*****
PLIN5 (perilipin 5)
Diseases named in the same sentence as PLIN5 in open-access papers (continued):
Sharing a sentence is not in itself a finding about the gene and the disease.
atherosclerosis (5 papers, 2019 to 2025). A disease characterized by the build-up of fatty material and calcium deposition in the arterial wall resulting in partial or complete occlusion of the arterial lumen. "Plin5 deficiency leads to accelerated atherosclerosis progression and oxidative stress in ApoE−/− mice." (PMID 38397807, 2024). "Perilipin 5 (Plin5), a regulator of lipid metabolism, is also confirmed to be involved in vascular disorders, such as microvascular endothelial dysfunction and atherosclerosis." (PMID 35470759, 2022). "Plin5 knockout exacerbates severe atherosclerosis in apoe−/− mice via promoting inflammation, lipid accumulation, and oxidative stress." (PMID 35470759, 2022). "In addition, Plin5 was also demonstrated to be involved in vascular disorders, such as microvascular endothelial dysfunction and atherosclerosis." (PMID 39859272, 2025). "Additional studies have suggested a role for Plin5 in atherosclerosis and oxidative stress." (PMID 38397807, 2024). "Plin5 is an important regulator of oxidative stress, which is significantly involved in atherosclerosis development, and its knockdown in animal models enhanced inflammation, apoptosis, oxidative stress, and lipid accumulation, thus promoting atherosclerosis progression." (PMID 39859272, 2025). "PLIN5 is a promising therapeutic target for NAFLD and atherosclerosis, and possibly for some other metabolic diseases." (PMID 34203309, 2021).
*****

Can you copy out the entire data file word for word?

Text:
PLIN5 (perilipin 5)
Diseases named in the same sentence as PLIN5 in open-access papers (continued):
Sharing a sentence is not in itself a finding about the gene and the disease.
atherosclerosis (5 papers, 2019 to 2025). A disease characterized by the build-up of fatty material and calcium deposition in the arterial wall resulting in partial or complete occlusion of the arterial lumen. "Plin5 deficiency leads to accelerated atherosclerosis progression and oxidative stress in ApoE−/− mice." (PMID 38397807, 2024). "Perilipin 5 (Plin5), a regulator of lipid metabolism, is also confirmed to be involved in vascular disorders, such as microvascular endothelial dysfunction and atherosclerosis." (PMID 35470759, 2022). "Plin5 knockout exacerbates severe atherosclerosis in apoe−/− mice via promoting inflammation, lipid accumulation, and oxidative stress." (PMID 35470759, 2022). "In addition, Plin5 was also demonstrated to be involved in vascular disorders, such as microvascular endothelial dysfunction and atherosclerosis." (PMID 39859272, 2025). "Additional studies have suggested a role for Plin5 in atherosclerosis and oxidative stress." (PMID 38397807, 2024). "Plin5 is an important regulator of oxidative stress, which is significantly involved in atherosclerosis development, and its knockdown in animal models enhanced inflammation, apoptosis, oxidative stress, and lipid accumulation, thus promoting atherosclerosis progression." (PMID 39859272, 2025). "PLIN5 is a promising therapeutic target for NAFLD and atherosclerosis, and possibly for some other metabolic diseases." (PMID 34203309, 2021).